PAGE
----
FERNANDEZ mariela soledad
congresos y reuniones científicas
A MIXED VERTEBRATE EGGSHELL ASSEMBLAGE FROM THE TRANSYLVANIAN LATE CRETACEOUS
MARIELA S. FERNÁNDEZ; XIA WANG; MATYAS VREMIR; CHRIS LAURENT; GARY KAISER; GARETH DYKE
Simposio; VI Symposium of Eggs and babies; 2017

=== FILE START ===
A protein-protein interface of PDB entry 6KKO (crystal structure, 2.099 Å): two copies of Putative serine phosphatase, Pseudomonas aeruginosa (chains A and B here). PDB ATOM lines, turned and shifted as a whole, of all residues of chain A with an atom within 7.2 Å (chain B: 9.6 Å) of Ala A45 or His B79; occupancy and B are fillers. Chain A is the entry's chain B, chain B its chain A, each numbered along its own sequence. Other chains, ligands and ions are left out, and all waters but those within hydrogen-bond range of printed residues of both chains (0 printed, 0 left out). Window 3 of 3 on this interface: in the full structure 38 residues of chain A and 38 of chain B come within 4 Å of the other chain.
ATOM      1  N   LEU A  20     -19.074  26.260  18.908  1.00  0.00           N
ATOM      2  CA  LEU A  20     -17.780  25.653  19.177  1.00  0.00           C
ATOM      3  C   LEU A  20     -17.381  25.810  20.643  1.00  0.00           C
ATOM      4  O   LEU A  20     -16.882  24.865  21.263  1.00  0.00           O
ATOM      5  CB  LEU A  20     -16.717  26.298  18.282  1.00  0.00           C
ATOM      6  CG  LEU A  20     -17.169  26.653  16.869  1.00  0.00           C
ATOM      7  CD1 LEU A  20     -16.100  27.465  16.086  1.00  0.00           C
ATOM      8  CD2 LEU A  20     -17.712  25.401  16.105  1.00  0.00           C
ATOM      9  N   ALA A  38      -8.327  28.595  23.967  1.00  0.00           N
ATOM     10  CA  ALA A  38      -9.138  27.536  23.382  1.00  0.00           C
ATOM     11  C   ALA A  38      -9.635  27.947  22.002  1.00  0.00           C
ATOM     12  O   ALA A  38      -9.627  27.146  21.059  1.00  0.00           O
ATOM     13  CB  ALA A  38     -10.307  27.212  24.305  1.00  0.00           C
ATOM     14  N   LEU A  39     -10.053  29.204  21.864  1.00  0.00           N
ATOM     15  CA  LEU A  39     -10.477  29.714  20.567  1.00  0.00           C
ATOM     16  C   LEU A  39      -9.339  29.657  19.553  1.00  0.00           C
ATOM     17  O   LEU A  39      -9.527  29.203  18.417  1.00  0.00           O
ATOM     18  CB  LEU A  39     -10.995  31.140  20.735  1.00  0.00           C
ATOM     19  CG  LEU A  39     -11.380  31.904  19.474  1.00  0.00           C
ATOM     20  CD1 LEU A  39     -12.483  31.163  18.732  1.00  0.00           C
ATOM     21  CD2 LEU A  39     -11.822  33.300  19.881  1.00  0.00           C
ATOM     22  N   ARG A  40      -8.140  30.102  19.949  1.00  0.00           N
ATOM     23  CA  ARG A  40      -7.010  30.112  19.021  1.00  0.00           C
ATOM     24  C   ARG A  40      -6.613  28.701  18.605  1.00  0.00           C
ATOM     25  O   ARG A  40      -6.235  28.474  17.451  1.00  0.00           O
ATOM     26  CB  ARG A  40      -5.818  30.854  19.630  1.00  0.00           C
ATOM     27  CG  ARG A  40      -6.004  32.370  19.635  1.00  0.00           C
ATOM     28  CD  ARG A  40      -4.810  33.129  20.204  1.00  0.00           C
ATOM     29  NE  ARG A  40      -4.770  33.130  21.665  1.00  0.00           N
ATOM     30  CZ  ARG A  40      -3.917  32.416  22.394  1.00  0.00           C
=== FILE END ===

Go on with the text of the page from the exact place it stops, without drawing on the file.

To date, the vertebrate oological record is dominated by single-oospecies egg and nest assemblages, with few rare exceptions of mixed fossil eggs and eggshell assemblages. Among the extant fauna, however, there are numerous examples of disparate taxa sharing nesting areas or even the same nests. Based on these occurrences, it is parsimonious to predict similar behaviours in the past.A Late Cretaceous-aged multi-taxon nesting site from Romania, preserved in three dimensions, reveals the earliest example of nest site sharing in the vertebrate fossil record. Eggshell and osteological evidence, mixed in a single accumulation, show that at least four vertebrate taxa including enantiornithine and neornithine birds, crocodylomorphs, and gekkotan squamates were nesting at the same site. Communal nesting in enantiornithines was previously described from this site; we present the first fossil evidence that other vertebrates also nested in the same area, perhaps exploiting the presence of a large bird colony. We describe the four different eggshell types present at this site and draw palaeoecological inferences based on this inter-class nesting association.The Od accumulation is thus unique in the vertebrate fossil record: it is a multi-species nesting assemblage which reveals the earliest record of disparate animals sharing the same nesting area. We speculate that perhaps a plain area, created by seasonal flooding, offered the birds safety from predators and that the nest environments themselves offered shelter to smaller reptiles that benefitted from the security provided by those birds guarding their own nests, as is often the case in extant mixed-nesting assemblages.Acknowledgments: We would like to thanks PICT 2013-1901 for funding this investigation. Paula Troyon from CNEA, who took the pictures at SEM.